above for numerous articles and other material.
UTAH'S RS 2477
CLAIMS UNDER INTERIOR DEPARTMENT AGREEMENT HIT SPEED BUMPS.
In 2004, Utah laid claim to the Weiss
Highway, a road built by, and named for, a federal engineer, and thus
a route that could not be an RS 2477 right-of-way. In 2005, Utah is
pushing for four more routes, with little evidence to support its
STATE BRINGS SUIT CLAIMING ROUTES IN, NEAR WILDLANDS In
February 2005, the state of Utah sued the federal government to claim
jurisdiction over a half-dozen more roads in and near wildland
areas. Click the headline above for maps and more information.
County Accused of Falsifying Road Data For Money
A federal court complaint unsealed in February 2005
alleges that Uintah County defrauded the United States by claiming the
County maintained miles of roads that are mere dirt tracks.
Utah Attacks Alpine Wilderness in Western Utah
The Deep Creek Mountains -- a range that tops out at 12,000
feet and is home to the imperiled Bonneville cutthroat -- was found to
be a roadless, wild area 15 years ago. Now, Utah seeks to use RS 2477
as a sword to slash highways into and through legally protected
Wilderness Study Areas.
KANE AND GARFIELD COUNTIES TRY TO TAKE OVER
MANAGEMENT OF FEDERAL LANDS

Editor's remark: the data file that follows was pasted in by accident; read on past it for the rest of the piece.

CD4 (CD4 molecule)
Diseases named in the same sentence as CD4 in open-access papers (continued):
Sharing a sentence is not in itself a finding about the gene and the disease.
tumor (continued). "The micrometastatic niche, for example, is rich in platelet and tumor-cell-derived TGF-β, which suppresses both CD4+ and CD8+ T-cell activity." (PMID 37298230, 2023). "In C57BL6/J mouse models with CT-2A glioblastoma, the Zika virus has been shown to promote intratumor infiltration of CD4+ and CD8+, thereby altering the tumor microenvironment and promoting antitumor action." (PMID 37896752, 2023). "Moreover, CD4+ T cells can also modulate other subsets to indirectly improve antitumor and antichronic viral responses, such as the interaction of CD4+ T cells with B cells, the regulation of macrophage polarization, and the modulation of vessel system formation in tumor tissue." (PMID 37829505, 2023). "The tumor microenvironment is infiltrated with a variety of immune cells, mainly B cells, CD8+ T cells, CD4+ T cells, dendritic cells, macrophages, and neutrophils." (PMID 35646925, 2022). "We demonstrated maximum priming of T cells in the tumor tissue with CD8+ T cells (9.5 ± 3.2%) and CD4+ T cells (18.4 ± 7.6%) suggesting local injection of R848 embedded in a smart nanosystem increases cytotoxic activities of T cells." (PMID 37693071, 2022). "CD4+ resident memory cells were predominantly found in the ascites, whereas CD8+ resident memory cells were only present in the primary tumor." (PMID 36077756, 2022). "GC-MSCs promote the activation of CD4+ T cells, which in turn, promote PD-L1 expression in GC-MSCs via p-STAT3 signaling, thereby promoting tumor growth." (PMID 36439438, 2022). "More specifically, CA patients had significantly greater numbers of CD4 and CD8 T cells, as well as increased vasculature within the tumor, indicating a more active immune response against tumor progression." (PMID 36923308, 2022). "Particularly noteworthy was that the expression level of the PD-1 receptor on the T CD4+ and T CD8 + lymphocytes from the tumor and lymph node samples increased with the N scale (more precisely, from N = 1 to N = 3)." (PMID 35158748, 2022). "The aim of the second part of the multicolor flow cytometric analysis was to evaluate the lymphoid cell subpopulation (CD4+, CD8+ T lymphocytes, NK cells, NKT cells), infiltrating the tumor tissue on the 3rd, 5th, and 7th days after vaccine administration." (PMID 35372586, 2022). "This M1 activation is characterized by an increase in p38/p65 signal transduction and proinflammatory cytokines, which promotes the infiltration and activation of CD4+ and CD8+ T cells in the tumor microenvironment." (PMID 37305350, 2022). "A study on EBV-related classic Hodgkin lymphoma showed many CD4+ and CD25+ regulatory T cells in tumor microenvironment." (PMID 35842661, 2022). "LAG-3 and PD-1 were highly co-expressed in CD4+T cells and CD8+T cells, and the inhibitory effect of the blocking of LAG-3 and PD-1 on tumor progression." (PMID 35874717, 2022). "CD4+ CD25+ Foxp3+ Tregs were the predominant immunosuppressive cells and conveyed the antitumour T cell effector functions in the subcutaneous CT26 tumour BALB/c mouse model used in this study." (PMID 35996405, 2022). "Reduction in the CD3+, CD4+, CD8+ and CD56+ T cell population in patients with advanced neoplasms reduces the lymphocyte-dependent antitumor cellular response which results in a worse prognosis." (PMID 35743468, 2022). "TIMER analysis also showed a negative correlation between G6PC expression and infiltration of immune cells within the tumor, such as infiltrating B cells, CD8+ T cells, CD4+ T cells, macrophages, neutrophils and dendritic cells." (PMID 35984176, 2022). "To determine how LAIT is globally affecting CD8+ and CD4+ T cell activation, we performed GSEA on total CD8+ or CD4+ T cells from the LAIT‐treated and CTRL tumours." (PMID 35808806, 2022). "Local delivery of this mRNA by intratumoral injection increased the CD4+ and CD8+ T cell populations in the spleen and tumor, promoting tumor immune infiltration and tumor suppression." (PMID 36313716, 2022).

Two large counties in southern Utah are engaged in an epic
struggle to claim rights-of-way over cow paths and faint trails in
national parks, monuments, recreation areas, and wildernesses.
JULY/AUGUST 2007: Mother Jones Magazine features
R.S. 2477 and ORVs in its summer edition.
Read a related article in The Daily Evergreen.
JUNE 2007: Conservation groups are
allowed to intervene in an important case that threatens Death Valley,
the largest National Park in the lower 48.
Read a press release.
MORE JUNE 2007 NEWS! Cache County Attempts Public Lands
The county goes up against the feds and claims it has a right to
Forest Service roads,
costing taxpayer dollars.
Read how the county subverts the law as a
conservation group works
to protect Utah from this attempted land grab.
View a slideshow of Salt Creek and see how RS 2477 claims threaten
a rare oasis in Canyonlands National Park.
Utah is accused of favoritism in the awarding of a no-bid
contract to help prepare for upcoming RS2477 battles.
Read the Salt Lake
Tribune's account of November 26, 2005.
April 15, 2005: Utah agency refuses request to
turn over documents.
In early May 2004 a band of
30 Jeep jockeys entered Arch Canyon, near Blanding, Utah, having been
denied a permit by the Bureau of Land Management for their caper. They
cited RS 2477. An account of the story was reported in the Salt
Environmental groups filed
suit on April 22 in an attempt to gain access to documents the federal
government has refused to disclose concerning how it intends to
resolve RS 2477 claims. Read a
WHERE'S THE HIGHWAY?
The slot in the photo above is narrower than the
width of a normal vehicle. To get into the slot, a motorist on this
Garfield County "highway" would have to drive down a waterfall.
Location: The Gulch, North Escalante Canyons, Grand
Staircase-Escalante National Monument, photo by Gordon Swenson.
the press: The Salt Lake Tribune
followed up on the favoritism
story on January 6, 2006, giving credit to Heidi McIntosh (above),
of the Southern Utah Wilderness Alliance, for
blowing the whistle. She is also featured in a November 2005
story on Kane
County and RS 2477.